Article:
The canon of beauty – In our society, the canon of beauty governs our appearances: how we dress, how we comb our hair, and even what we eat (because if you go overboard with chocolate… you’ll want to get into those tight pants). Sometimes we try to avoid it and not follow that path, but is this possible?

What is the canon of beauty?

If we apply this concept to people. We could define it as a great variety of characteristics that define what is beautiful for society. Being responsible for cataloging or classifying people based on whether they have such peculiarities. It is a dynamic concept since the characteristics that define beauty can vary between cultures and over time.

Who is affected by the beauty canon?

The beauty canon affects us all, although not everyone equally. Women are more pressured by society to follow the established beauty standard because if not, they are exposed to criticism. although not even “perfection personified” is exempt from it.

Despite the detail that women are the ones who are most forced to follow it, we are in a time where men have also been forced to follow this canon. Surely we all remember that term that became fashionable a few years ago, the metrosexual man.  This term refers to the man who tried to care for his image. ( Although you may find it strange, it also happens to men that when we go to the store and pick up the pants, which are supposed to be our size, we need three people to put them on. One to fasten them, another to fan us (from the heat). That is passed while we put belly) and another person to look for a pair of pants with three sizes more).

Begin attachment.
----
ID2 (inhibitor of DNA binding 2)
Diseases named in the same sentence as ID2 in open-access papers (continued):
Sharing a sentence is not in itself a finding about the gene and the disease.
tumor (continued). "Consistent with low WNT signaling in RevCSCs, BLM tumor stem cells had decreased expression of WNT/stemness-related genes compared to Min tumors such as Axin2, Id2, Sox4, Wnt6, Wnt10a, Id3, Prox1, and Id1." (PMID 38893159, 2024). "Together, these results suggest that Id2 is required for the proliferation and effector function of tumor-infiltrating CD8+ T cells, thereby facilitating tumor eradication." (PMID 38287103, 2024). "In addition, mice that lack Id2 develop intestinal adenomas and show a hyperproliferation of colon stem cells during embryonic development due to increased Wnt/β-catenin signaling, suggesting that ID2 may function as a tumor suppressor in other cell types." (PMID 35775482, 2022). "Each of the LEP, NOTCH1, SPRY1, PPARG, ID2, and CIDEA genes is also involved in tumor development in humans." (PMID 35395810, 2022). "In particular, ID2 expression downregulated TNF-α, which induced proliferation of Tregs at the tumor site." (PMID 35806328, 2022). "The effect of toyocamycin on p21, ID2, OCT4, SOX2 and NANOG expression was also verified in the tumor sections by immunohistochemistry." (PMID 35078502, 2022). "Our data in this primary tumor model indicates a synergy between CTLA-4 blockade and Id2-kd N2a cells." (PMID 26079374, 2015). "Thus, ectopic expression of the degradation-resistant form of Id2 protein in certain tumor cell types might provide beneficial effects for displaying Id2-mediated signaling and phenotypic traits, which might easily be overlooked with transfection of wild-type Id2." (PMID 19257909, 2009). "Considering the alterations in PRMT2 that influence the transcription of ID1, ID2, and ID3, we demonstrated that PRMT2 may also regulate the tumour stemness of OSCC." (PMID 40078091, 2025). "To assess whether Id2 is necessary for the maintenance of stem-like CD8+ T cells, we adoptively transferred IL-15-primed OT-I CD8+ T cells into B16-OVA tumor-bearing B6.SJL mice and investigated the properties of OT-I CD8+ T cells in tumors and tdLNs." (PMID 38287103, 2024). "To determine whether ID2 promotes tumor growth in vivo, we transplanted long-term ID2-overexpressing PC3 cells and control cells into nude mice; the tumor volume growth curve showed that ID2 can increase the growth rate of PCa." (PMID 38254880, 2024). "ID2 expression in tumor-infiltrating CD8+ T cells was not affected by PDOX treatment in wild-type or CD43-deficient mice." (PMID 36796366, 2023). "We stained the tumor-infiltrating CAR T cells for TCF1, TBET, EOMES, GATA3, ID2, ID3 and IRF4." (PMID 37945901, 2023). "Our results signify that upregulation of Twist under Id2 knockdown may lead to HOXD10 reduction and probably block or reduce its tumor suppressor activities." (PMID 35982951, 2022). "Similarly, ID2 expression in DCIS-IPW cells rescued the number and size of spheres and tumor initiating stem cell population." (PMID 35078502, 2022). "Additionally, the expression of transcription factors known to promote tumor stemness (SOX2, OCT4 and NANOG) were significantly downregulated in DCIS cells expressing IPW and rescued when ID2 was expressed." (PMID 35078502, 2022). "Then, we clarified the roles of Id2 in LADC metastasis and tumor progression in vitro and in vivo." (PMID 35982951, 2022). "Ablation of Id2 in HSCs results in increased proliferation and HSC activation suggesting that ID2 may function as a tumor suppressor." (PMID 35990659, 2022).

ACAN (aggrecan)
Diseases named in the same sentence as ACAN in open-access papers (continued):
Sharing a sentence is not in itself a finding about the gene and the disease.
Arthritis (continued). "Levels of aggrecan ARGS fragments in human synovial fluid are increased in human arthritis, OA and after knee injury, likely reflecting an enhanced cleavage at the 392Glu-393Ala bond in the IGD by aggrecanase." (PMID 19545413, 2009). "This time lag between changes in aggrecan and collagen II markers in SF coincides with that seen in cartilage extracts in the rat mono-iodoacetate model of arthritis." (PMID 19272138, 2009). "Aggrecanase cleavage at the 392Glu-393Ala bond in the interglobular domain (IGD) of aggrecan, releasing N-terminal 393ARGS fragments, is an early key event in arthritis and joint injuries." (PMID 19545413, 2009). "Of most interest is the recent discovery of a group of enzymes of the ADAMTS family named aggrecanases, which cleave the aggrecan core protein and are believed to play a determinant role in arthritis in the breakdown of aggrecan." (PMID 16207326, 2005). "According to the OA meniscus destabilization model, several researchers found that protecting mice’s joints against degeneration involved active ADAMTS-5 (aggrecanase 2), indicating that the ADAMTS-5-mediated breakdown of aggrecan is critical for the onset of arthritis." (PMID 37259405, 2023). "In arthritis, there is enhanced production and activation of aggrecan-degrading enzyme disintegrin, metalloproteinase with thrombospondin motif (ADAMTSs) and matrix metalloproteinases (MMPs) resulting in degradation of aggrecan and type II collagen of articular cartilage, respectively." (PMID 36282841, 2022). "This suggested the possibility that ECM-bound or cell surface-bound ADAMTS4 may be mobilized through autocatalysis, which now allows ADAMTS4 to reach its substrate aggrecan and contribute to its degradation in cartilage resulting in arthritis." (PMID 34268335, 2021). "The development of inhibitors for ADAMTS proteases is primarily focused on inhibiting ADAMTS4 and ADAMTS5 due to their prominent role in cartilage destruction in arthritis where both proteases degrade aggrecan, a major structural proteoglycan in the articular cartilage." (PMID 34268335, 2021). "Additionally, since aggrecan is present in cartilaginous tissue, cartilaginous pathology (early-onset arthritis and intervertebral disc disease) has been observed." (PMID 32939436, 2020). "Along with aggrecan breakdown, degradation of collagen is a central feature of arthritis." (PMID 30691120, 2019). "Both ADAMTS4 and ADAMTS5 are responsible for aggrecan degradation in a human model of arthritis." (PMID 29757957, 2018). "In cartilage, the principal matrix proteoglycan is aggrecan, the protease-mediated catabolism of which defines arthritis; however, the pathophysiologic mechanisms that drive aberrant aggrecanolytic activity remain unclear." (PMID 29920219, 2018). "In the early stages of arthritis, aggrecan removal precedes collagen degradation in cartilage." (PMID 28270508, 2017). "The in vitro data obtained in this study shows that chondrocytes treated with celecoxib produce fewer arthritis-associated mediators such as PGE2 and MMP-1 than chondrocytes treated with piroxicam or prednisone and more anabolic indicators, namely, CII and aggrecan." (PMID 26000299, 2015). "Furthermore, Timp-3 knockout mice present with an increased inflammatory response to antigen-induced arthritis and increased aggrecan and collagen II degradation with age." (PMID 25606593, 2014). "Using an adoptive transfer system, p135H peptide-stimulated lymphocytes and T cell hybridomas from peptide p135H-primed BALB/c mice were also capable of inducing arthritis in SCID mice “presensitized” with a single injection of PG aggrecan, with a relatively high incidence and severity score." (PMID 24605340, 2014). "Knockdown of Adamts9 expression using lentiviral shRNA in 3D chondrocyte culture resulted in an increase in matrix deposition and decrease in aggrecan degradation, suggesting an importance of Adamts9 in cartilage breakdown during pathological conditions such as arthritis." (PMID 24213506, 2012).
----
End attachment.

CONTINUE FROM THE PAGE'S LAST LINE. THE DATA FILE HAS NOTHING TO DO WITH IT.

Lately, other terms are becoming fashionable to refer to those with a few kilos more than the beauty canon establishes. Some of them are named in the comments. If you think there is one that has not been mentioned, you can leave it in the post’s comments.

The canon of beauty throughout history

Looking back, we can see how the beauty canon has changed greatly over the years. If we go back to prehistory, beauty was associated with women’s fertility, so those with larger breasts and hips were the most attractive, supposedly due to their greater reproductive capacity.

In the Renaissance, the canon of beauty marked the female figure as rounded and with whitish skin. For the Baroque, bodies were plumper. In the Victorian Era, they tried to highlight the bust and hips with corsets that narrowed the waist.

The marked curves and voluptuousness were in the 50s. Already in the 70s, the bodies begin to lose weight and stylize, and in the 90s, cosmetic surgery is the one that helps to shape the bodies to adapt them to the canon of beauty.

And so we come to the present. Artificial bodies moulded by surgery and the Photoshop liquefy filter are created with which they make us idealize a body that, possibly, will never be attainable ( even if you go to the GYM, in addition to paying for it, of course).

Why do we follow a beauty canon?

The sacrifices that many of us make to see ourselves attractive in the mirror. We do for ourselves, but do we only do it for ourselves? Following the beauty canon established by society facilitates the acceptance of others and inclusion in any group. Being included in a group and having the feeling of belonging to it good for us. So, on many occasions. We may be forced to change our appearance to fit in with what is established. We don’t like to be excluded.

Children who their group of friends rejects for being more plumper in which a person does not come dressed for the occasion. Crossing a person with an X for wearing such a garment… are some examples of rejection towards some people for not following the established fee.

  • How far are we willing to follow the canon of beauty?
  • Will we get to the point where we will all be the same?
  • Why do you think we follow the beauty canon?
  • Do you think that we are all affected equally?